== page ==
#67237 - 06/07/06 03:21 PM Re: Emergency Pet First Aid question
Ors Offline
Namu (Giant Tree)

Registered: 09/16/05
Posts: 663
Loc: Florida, USA
I am certainly not an expert, but from personal experience, a dog licking their wounds in a way to stimulate healing. This licking can also help humans. My father-in-law swears that dog licking is healing, in his words. Any time he has a minor cut or abrasion he lets his dog lick it, and sure enough, it heals quickly. I've tried it a couple of times myself. I know nothing of the chemical make up of dog's saliva or even if it does speed healing. Just thought I'd share the anecdote and wait for an informed perspective from our emergency vet friend.
Memento mori
Vulnerant omnes, ultima necat (They all wound, the last kills)

#67238 - 06/07/06 04:12 PM Re: Emergency Pet First Aid question
JimJr Offline

Registered: 05/03/05
Posts: 133
Loc: Central Mississippi
Remember that just like you, your pet will also have important documents that need to be protected and brought along; licenses, vaccinations, etc.

There are new (U.S.) federal laws upcoming regarding the treatment of pets in a disaster situation. Ideally, the Red Cross and Humane Society should work together to devise plans for people-pet co-located shelters.


#67239 - 06/07/06 04:52 PM Re: Emergency Pet kit
wolf Offline

Registered: 12/01/04
Posts: 329
Loc: Michigan
In my first aid kit I have a few things primarilly for my dogs - vet cling wrap (in blaze orange - can be used as trail marker if needed), a razor, and I'm going to add a muzzle, but a bandana will do until I do. Even a pet who loves you might bite if in pain, making treatment more difficult.
"2+2=4 is not life, but the beginning of death." Dostoyevsky

Bona Na Croin

#67240 - 06/07/06 05:29 PM Re: Emergency Pet kit
turbo Offline

Registered: 01/27/04
Posts: 133
Loc: Oregon
Here is the list of items I keep for my dogs. This list is the result of 36 years of large breed handling. It all fits in a large duffle. This is in addition to their normal kennels, food, water, and toys that travel with us.

Dog First Aid Kit

“Pet First Aid Book”, Bobbie Mammato Latex gloves - 4 pairs
Gauze sponges 12 ply 4X4 - 4 Roll gauze, 2 inch wide
Gauze pads 2X2 - 5 Dental floss
Non-stick triple layer pads 1.5X2 - 10 Ear Wash insecticidal
Roll bandages, wrap that stretches and clings Cotton Balls
Splint material Adhesive tape, hypo-allergenic
Non-adherent sterile pads 3X8 - 3 Small scissors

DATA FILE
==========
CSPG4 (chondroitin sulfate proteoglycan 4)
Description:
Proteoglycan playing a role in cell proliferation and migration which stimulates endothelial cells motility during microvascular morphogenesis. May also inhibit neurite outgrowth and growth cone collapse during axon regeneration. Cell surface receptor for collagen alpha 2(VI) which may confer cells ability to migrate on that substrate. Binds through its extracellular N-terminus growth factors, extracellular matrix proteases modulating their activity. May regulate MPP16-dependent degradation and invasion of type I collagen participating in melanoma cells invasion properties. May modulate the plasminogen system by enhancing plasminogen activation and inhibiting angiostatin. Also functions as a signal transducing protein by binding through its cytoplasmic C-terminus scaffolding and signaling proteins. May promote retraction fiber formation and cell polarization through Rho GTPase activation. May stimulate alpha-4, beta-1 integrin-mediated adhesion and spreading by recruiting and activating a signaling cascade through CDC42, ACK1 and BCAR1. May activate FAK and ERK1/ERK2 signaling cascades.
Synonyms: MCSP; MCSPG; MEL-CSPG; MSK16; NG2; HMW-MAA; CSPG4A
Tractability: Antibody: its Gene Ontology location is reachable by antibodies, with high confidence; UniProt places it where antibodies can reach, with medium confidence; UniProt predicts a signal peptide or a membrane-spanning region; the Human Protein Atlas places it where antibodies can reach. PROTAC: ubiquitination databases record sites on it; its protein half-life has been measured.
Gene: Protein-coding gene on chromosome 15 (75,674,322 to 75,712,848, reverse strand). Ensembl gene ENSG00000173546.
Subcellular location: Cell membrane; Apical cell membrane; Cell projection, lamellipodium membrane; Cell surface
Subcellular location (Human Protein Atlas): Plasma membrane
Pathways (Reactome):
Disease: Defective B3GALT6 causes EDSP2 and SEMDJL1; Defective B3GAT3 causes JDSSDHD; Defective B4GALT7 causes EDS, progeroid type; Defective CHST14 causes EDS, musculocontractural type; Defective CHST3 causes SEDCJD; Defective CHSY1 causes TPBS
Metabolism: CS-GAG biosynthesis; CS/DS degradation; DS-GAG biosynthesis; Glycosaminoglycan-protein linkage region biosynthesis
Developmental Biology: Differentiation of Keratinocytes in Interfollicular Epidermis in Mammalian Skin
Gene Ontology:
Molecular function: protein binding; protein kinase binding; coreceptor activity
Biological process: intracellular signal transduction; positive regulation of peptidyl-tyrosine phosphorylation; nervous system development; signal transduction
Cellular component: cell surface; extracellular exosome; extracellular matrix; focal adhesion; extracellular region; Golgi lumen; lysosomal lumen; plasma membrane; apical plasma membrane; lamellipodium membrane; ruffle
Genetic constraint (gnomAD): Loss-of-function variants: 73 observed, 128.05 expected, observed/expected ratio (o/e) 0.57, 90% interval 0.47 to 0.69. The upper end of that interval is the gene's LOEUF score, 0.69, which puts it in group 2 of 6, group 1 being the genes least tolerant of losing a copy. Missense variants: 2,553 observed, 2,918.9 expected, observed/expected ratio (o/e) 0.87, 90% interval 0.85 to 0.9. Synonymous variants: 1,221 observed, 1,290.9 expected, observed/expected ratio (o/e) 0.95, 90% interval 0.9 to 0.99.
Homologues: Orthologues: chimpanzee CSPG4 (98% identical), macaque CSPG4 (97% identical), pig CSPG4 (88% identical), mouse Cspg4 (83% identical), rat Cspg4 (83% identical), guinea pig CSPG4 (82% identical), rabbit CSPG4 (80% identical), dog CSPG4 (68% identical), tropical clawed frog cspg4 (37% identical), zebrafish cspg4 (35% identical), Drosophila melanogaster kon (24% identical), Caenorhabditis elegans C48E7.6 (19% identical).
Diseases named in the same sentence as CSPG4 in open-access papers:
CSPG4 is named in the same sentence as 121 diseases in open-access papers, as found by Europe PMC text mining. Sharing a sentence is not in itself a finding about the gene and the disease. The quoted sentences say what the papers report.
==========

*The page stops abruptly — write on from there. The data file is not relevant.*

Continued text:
Forceps Needles
Safety razor - 4 Tweezers
Specimen bags - 2 Nylon leashes - 2
Absorber Towel- 4 Cotton cloth 3' X 3'
Muzzle Italian style - 2 Needle nose pliers
Compact thermal blanket - 2 Thermometer
Water based sterile lubricant KY Hydrogen peroxide, 3%
190 proof alcohol Triple antibiotic ointment - 8 packet
Epsom salt, Antiseptic towelettes - 5
Antiseptic Povidone-Iodine 3% Sterile eye lubricant
Sterile saline eye wash Pencil
Diphenhydramine, antihistamine 25mg - 11 Pencil Sharpener
Astringent swabs, stops bleeding, - 24 Plastic card to scrape away stingers
Petroleum jelly Penlight
Oral syringe 1 to 20 drops Oral syringe 1 to 10 ml, (2 tsp)
Oral syringe 60 cc (2 oz) Simethicone 125 mg gas relief - 10
Cotton tipped applicators - 2 two packs Tissues - 1 pack
Dehydrated sponge Matches
Elastic Bandages Safety pins
Ziplock quart bags - 10 Ziplock gallon bags - 8
Scalpel with extra blades Waterproof writing paper
Nail clippers Grooming brush
Tick removal tool Emery board
Dog booties Copy of First Aid Kit contents

Veterinarian name, address, and phone number, Emergency Veterinarian Hospital address and phone number, and National Animal Poison Control Center 1-800-548-2423 or 1-900-680-0000.

Each dog's name and detailed description, (date of birth, sex, breed, color, weight, disposition, training type and level attained), dog license number, county where licensed and telephone number, Getmehome.com Tag number, and Home Again Companion Animal Retrieval System 800-252-7894 and chip number.

#67241 - 06/07/06 05:40 PM Re: Emergency Pet kit
JIM Offline
Old Hand

Registered: 03/18/06
Posts: 1032
Loc: The Netherlands
''Safety razor''

What's that?

Seems a pretty complete kit. Maybe some sort of shelter for them?

It would be nice if pet's could carry their own "survival equipment", would give a whole new meaning to PSK: (Pet Surivival Kit)<img src="/images/graemlins/grin.gif" alt="" />

But seriously, you could put a few items into some sort of harness with pouches (something like this):


I would be handy and make it harder to forget stuff: the pet carries it himself!
''It's time for Plan B...'' ''We have a Plan B?'' ''No, but it's time for one.'' -Stargate SG-1